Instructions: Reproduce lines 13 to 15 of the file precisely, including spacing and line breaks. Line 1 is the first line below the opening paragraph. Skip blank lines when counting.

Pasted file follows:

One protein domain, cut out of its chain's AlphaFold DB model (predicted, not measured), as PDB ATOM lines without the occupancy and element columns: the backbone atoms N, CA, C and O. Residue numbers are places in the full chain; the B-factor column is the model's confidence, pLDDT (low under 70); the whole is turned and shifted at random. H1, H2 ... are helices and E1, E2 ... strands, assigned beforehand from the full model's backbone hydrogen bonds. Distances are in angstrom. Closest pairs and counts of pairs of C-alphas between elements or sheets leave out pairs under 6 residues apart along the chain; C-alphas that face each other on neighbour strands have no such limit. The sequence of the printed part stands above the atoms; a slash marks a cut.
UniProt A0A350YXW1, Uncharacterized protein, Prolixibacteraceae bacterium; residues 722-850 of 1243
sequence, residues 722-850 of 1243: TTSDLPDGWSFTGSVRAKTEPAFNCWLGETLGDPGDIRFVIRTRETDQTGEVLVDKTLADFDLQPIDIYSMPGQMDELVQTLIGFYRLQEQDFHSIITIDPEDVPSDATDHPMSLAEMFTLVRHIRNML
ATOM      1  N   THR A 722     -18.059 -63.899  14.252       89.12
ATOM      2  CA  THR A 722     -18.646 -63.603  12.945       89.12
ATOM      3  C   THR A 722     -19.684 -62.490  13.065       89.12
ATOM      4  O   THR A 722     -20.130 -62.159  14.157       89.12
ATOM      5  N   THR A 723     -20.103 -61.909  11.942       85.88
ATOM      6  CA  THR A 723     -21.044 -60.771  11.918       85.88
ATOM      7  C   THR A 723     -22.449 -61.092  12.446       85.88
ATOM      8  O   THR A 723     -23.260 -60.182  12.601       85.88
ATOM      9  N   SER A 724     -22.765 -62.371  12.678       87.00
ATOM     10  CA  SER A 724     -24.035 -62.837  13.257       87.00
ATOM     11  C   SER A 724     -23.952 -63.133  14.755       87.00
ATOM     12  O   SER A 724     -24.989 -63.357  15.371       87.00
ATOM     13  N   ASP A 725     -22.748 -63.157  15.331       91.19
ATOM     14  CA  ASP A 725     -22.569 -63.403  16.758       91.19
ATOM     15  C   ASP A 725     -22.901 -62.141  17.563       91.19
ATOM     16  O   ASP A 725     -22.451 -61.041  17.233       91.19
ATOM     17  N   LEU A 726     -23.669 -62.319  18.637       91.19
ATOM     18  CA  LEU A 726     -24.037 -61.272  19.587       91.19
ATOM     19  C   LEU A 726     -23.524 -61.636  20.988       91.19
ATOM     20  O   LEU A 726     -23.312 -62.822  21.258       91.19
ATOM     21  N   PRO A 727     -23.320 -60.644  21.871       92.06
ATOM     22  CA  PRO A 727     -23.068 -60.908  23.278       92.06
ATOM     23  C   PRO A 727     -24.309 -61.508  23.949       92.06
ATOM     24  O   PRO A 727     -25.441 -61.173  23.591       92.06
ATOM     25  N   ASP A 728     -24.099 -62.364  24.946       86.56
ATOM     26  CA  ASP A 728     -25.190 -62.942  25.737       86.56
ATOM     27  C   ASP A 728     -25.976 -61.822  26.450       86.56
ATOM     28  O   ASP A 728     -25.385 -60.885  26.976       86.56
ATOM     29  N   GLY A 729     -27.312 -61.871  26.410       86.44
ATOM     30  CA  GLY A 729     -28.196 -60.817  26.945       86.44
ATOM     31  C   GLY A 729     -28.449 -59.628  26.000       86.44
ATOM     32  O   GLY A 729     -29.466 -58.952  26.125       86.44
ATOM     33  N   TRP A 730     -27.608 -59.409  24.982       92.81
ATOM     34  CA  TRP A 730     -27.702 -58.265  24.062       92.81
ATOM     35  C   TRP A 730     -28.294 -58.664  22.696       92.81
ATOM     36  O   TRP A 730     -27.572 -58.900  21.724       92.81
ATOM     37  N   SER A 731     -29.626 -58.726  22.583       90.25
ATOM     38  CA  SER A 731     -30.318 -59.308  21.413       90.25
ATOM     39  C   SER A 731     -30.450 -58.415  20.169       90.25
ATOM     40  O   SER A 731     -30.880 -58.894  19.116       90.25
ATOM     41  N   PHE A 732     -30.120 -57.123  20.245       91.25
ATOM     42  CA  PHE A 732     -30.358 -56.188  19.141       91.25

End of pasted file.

ATOM     11  C   SER A 724     -23.952 -63.133  14.755       87.00
ATOM     12  O   SER A 724     -24.989 -63.357  15.371       87.00
ATOM     13  N   ASP A 725     -22.748 -63.157  15.331       91.19